". . . In order to establish title by adverse possession, the possession must be, (1) actual, (2) visible, (3) open and notorious, (4) exclusive, 9. (5) under claim of ownership, (6) hostile, and (7) continuous for the statutory period of twenty years. . . ."
It seems to us that the evidence was such that the finding and judgment thereon, in the case at bar, are fully warranted.
By assignment of error No. 4, appellants attack the trial court's ruling on a motion to strike out all of the interrogatories, the effect of which eliminated all interrogatories except Numbers 2, 3, 29, 32, 90 and 91, and specifically asserts error with respect to striking out interrogatories Numbers 4, 5, 6, 81, 82, 83, 86, 87 and 88. In all, appellants propounded ninety-one (91) interrogatories to appellant, Charles H. Triplett, of which all but six (6) were struck out and which six (6) were answered. Appellants propounded eleven (11) interrogatories to Myron Triplett, who then filed disclaimer and was not required to answer.
To support their contention of error in regard to striking out interrogatories, appellants have not submitted any cogent reasons and argument, or Indiana authorities, but seem content with the assertion: "There appears to be a dearth of decisions in Indiana as to the importance to be accorded use of interrogatories for discovery purposes. As a result, in comparison with neighboring states, it would appear there has been, and still is, a tendency upon the part of trial courts in Indiana to improperly restrict the use of discovery procedures." (Emphasis supplied.) Then, they cite Pink v. Dempsey (1953), 350 Ill. App. 405, 113 N.E.2d 334, and an Ohio case, Dieckbrader v. New York Central R.R. (1953), 113 N.E.2d 268. The adoption of such methods in an appeal presents nothing for us to decide.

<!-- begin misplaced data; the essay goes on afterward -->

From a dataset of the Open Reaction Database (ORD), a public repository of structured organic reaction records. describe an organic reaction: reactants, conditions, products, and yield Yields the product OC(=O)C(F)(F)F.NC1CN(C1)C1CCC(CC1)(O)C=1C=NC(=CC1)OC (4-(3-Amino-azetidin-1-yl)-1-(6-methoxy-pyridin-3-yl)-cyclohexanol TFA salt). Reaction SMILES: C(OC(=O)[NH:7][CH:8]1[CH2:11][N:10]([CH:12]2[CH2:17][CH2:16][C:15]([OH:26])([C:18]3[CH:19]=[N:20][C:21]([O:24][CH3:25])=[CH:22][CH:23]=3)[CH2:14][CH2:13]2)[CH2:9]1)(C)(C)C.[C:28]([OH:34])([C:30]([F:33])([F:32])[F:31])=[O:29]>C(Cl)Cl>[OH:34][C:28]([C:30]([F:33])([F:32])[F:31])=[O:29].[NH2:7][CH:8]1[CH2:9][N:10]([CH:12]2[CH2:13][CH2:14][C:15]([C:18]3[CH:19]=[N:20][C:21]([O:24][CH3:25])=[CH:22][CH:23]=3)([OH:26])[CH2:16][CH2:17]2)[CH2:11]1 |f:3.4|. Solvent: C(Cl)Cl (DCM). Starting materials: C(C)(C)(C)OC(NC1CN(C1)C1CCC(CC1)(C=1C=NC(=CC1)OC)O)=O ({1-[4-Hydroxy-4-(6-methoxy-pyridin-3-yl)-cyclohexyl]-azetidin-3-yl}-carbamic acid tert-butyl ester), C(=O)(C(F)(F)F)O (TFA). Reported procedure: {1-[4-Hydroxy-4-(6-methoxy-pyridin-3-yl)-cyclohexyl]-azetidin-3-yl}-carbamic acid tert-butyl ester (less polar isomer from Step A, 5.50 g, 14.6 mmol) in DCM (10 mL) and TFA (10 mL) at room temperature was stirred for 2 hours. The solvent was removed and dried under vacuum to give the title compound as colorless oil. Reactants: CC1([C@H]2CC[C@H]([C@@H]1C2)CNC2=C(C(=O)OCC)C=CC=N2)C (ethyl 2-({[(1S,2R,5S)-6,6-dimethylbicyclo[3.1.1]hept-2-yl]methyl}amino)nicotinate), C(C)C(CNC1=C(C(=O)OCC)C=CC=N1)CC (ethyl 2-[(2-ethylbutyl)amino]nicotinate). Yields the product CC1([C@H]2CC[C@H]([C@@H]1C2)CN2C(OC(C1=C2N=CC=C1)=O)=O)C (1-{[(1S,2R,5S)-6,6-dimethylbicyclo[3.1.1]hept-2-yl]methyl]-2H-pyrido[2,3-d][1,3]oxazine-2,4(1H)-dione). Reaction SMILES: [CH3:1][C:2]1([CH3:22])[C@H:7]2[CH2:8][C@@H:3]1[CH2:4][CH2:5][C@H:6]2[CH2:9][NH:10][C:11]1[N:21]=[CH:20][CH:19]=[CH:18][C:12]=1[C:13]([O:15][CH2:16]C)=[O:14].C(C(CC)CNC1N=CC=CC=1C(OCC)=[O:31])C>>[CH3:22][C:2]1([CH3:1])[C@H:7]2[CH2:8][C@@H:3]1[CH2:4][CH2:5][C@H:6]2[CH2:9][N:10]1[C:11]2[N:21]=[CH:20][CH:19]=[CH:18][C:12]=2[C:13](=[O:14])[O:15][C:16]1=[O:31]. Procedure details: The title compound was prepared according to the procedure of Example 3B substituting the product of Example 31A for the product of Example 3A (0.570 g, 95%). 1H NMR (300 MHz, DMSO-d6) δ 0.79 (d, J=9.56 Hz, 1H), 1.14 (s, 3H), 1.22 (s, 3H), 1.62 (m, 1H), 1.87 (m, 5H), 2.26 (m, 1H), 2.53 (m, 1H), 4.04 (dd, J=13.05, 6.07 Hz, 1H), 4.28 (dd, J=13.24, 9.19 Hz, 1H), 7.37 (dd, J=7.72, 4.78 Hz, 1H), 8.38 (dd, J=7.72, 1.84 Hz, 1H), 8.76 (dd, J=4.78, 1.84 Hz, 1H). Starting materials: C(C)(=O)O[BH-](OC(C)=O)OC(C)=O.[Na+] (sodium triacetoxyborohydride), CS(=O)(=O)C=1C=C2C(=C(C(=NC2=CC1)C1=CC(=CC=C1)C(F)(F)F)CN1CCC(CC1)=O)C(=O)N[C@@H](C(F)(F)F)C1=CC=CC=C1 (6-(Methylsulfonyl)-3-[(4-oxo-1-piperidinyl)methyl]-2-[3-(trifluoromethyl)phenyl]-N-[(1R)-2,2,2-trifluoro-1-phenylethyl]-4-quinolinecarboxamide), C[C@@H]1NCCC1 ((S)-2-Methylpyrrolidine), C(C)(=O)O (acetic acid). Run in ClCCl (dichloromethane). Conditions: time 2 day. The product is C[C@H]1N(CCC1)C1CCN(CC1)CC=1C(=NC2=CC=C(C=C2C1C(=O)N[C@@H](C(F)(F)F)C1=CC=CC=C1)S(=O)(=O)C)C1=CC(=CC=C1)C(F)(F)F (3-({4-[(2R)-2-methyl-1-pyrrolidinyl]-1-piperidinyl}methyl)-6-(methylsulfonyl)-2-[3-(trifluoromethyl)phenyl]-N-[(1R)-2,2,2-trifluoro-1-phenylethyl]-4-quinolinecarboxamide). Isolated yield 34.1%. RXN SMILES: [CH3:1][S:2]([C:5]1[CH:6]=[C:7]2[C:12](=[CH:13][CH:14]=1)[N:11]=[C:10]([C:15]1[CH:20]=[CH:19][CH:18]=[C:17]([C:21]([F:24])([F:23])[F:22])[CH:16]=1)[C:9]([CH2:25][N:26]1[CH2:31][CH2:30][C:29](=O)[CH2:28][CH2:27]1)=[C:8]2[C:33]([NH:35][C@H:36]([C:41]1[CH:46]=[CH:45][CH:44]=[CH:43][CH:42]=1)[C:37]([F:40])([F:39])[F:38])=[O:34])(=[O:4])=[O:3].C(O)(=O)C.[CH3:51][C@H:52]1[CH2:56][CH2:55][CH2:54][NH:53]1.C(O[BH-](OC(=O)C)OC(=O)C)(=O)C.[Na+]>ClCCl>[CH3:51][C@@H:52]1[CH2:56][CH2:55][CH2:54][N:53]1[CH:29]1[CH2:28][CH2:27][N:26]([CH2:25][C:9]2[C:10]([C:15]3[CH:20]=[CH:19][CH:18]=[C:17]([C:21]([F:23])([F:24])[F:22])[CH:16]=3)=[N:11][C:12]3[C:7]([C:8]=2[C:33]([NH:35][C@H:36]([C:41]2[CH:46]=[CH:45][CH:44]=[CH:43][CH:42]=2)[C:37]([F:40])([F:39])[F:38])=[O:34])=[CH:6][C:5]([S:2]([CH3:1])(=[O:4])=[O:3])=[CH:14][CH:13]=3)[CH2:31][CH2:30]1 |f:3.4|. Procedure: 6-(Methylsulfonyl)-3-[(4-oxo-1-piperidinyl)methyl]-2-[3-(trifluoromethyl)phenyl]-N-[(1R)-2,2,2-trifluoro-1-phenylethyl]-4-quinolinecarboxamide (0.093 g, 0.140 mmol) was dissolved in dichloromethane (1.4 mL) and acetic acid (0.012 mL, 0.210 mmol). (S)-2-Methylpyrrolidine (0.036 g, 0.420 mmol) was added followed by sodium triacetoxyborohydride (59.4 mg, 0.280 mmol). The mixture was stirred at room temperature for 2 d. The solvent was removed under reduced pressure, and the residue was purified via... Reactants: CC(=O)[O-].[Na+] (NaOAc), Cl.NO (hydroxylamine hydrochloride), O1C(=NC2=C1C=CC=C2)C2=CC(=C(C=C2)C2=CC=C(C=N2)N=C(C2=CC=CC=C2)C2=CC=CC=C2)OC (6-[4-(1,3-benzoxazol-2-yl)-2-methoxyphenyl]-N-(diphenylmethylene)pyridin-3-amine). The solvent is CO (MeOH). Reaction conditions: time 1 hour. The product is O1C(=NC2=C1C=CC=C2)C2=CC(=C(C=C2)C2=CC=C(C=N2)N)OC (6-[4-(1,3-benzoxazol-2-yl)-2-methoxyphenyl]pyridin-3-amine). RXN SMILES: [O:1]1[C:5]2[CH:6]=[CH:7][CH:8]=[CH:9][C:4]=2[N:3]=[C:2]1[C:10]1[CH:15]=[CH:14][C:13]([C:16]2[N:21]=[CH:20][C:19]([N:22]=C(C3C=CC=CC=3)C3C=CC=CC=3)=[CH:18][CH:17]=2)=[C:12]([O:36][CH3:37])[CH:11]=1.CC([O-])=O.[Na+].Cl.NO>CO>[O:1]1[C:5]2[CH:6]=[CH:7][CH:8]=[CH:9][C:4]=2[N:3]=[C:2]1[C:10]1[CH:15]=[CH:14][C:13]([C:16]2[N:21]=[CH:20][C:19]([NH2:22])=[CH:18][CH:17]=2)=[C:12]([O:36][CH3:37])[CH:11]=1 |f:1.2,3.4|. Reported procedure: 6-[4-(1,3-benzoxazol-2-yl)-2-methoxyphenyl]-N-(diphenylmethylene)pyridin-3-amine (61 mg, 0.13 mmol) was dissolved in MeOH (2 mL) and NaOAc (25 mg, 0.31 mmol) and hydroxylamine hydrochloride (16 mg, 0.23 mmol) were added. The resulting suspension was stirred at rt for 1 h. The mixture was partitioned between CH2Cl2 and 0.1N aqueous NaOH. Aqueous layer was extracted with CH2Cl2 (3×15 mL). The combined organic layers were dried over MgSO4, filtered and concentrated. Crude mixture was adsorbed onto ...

As to assigned error Number 6, appellants again fail to present cogent reasons, arguments and authorities in support of their assertions. If we were to assume that there may be some question as to the propriety of striking out interrogatories Numbers 81-86, and that attempts to explore the area of how appellees obtained notice of the tax sale both by striking out the said interrogatories and denial by the trial court of appellants' efforts to develop material evidence pertaining thereto, we can conclude only that such would not alter the situation, particularly since the only evidence in the record shows that Myron Triplett was acting for his son, Charles H. Triplett, appellee, when the real estate in question was purchased at tax sale, in payment of the funds and in securing the tax deed from the auditor.
In this instance appellee purchased the tax title in 1937, obtained a tax deed in 1939, and since has held the real estate, claiming to be the owner thereof to the exclusion of 10. everyone, including appellants' predecessors in interest. The mere facts that appellant, Ellsworth C. Triplett, was but fourteen (14) years of age when the tax deed was delivered to appellee, and but eighteen (18) years of age when his father, Ellsworth A. Triplett, died on September 17, 1942, do not provide appellants with rights which would defeat the quiet title proceeding and resulting judgment, which is the subject of this appeal. A disability does not postpone commencement of the running of the statutory period of time of adverse possession. Royse et al. v. Turnbaugh et al. (1899), 117 Ind. 539, 20 N.E. 485. There was no privity between appellees and appellants created by "Exhibit A" since that was a contract between James M., Myron D. and Ellsworth A. Triplett, not parties to this appeal, for carrying out their parents' major purpose, as set forth in the conveyancing of limited life estate to them, particularly Ellsworth A. Triplett, father of appellant, Ellsworth C. Triplett, with remainder to the issue of his body, which would include said appellant. Appellees may be considered as strangers to appellants, even though first cousins, so far as this proceeding is concerned.
Hunter, Kelley and Pfaff, JJ., concur.
NOTE. — Reported in 193 N.E.2d 662.